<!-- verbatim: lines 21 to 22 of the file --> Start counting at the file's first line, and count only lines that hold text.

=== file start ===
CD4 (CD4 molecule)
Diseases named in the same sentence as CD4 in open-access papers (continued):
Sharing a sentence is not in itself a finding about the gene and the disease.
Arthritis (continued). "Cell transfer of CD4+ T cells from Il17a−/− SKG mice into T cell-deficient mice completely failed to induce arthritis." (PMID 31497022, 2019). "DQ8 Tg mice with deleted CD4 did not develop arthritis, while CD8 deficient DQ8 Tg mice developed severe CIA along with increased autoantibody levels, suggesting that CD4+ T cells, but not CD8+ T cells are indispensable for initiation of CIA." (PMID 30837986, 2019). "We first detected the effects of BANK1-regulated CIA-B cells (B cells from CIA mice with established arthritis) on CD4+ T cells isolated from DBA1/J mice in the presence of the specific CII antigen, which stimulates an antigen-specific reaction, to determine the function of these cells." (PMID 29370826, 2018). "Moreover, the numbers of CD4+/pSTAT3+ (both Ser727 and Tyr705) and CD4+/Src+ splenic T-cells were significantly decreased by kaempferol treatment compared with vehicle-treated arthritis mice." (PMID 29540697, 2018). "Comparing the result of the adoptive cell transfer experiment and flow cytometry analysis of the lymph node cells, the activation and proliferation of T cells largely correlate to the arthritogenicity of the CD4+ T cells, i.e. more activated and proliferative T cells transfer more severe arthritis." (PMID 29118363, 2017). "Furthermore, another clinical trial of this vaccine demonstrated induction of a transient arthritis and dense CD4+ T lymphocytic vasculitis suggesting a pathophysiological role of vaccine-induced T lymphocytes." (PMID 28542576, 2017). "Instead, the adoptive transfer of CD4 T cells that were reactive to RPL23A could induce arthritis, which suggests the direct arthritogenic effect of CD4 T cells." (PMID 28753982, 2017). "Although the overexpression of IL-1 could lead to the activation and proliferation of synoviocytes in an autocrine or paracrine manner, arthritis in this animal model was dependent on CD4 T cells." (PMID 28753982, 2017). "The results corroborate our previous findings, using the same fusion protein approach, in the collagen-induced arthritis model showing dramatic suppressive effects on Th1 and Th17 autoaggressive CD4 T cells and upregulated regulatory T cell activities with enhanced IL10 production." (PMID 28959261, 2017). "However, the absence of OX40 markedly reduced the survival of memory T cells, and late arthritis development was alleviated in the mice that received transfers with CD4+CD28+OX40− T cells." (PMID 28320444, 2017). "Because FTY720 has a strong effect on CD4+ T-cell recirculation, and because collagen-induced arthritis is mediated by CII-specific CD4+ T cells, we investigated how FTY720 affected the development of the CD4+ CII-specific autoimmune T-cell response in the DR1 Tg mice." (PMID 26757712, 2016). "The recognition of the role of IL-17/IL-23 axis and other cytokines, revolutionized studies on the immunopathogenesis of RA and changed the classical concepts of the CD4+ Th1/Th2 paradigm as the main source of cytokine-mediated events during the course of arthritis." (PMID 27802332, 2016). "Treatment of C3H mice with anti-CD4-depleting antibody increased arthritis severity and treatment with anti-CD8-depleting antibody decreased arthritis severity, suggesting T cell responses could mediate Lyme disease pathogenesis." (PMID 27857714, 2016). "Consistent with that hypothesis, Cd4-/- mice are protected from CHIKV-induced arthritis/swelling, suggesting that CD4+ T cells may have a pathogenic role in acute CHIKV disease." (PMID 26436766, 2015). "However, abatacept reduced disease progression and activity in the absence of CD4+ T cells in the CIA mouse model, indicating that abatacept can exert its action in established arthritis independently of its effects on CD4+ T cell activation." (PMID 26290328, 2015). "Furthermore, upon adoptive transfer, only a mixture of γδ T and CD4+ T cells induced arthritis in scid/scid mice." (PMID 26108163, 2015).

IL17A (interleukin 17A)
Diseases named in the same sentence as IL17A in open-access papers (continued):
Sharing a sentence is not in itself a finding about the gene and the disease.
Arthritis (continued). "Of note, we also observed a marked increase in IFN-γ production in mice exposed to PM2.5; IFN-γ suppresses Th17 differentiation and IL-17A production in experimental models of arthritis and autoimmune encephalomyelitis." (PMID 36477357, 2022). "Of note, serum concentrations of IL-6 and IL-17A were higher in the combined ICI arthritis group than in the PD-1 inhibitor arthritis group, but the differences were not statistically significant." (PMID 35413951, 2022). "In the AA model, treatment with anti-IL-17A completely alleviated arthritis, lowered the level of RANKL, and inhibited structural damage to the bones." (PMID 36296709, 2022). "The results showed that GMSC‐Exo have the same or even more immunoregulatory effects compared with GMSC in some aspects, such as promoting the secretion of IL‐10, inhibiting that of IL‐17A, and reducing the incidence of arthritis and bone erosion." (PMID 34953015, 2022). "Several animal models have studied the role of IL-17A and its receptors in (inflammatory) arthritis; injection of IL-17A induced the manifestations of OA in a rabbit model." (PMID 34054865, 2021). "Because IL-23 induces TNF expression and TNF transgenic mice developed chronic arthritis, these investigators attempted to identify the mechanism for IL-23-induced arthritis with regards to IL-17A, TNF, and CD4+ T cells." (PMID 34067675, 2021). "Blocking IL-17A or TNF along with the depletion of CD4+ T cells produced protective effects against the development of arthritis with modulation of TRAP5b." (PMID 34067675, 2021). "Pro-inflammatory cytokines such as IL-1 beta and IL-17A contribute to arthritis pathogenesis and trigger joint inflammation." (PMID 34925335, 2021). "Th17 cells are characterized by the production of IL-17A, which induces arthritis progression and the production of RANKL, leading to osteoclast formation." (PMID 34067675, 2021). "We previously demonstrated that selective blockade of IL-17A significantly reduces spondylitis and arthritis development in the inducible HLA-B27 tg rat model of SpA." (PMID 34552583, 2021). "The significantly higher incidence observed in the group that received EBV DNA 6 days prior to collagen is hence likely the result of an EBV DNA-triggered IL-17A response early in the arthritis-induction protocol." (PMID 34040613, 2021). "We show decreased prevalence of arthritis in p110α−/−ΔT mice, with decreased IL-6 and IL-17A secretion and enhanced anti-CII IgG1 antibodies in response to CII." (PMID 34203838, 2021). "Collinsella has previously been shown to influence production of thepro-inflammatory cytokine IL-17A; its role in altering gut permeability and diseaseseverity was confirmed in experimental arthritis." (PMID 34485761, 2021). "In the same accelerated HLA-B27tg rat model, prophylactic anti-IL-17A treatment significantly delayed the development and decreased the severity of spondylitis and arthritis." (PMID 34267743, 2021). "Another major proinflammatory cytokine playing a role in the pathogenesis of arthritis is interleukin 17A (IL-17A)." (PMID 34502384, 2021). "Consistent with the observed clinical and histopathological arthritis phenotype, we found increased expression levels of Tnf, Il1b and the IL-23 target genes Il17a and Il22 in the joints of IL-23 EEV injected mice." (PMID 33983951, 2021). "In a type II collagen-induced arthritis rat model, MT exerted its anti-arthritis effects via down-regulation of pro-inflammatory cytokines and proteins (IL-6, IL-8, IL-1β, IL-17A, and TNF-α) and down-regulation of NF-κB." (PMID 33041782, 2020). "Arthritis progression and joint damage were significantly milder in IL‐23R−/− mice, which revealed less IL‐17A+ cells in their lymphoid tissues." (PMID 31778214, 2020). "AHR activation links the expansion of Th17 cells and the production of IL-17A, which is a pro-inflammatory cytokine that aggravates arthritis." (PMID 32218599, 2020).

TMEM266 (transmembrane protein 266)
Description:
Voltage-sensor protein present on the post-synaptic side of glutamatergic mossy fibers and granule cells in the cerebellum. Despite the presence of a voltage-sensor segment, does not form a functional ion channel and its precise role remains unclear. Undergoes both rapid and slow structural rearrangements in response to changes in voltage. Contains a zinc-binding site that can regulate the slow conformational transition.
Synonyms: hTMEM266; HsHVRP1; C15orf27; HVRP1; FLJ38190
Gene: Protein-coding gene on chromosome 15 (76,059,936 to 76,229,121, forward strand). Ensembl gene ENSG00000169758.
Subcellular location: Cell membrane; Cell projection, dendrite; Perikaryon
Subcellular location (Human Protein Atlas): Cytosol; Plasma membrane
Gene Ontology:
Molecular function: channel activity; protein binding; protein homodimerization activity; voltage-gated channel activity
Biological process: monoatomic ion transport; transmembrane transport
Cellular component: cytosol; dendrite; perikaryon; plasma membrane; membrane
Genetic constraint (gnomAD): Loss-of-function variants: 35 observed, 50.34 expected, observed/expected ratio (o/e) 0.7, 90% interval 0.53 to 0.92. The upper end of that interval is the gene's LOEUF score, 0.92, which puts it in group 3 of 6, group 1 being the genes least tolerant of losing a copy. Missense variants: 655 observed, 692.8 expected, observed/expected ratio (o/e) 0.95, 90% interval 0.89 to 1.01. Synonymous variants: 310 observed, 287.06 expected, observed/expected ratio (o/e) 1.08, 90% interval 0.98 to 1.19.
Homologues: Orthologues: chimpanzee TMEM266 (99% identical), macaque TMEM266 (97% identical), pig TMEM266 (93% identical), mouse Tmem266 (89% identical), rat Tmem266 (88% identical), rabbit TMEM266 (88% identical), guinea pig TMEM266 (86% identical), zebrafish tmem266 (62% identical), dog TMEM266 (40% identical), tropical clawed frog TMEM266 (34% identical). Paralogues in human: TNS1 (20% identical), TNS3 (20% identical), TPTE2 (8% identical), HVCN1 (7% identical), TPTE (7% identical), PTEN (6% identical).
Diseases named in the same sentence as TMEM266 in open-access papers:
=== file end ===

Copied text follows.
Homologues: Orthologues: chimpanzee TMEM266 (99% identical), macaque TMEM266 (97% identical), pig TMEM266 (93% identical), mouse Tmem266 (89% identical), rat Tmem266 (88% identical), rabbit TMEM266 (88% identical), guinea pig TMEM266 (86% identical), zebrafish tmem266 (62% identical), dog TMEM266 (40% identical), tropical clawed frog TMEM266 (34% identical). Paralogues in human: TNS1 (20% identical), TNS3 (20% identical), TPTE2 (8% identical), HVCN1 (7% identical), TPTE (7% identical), PTEN (6% identical).
Diseases named in the same sentence as TMEM266 in open-access papers: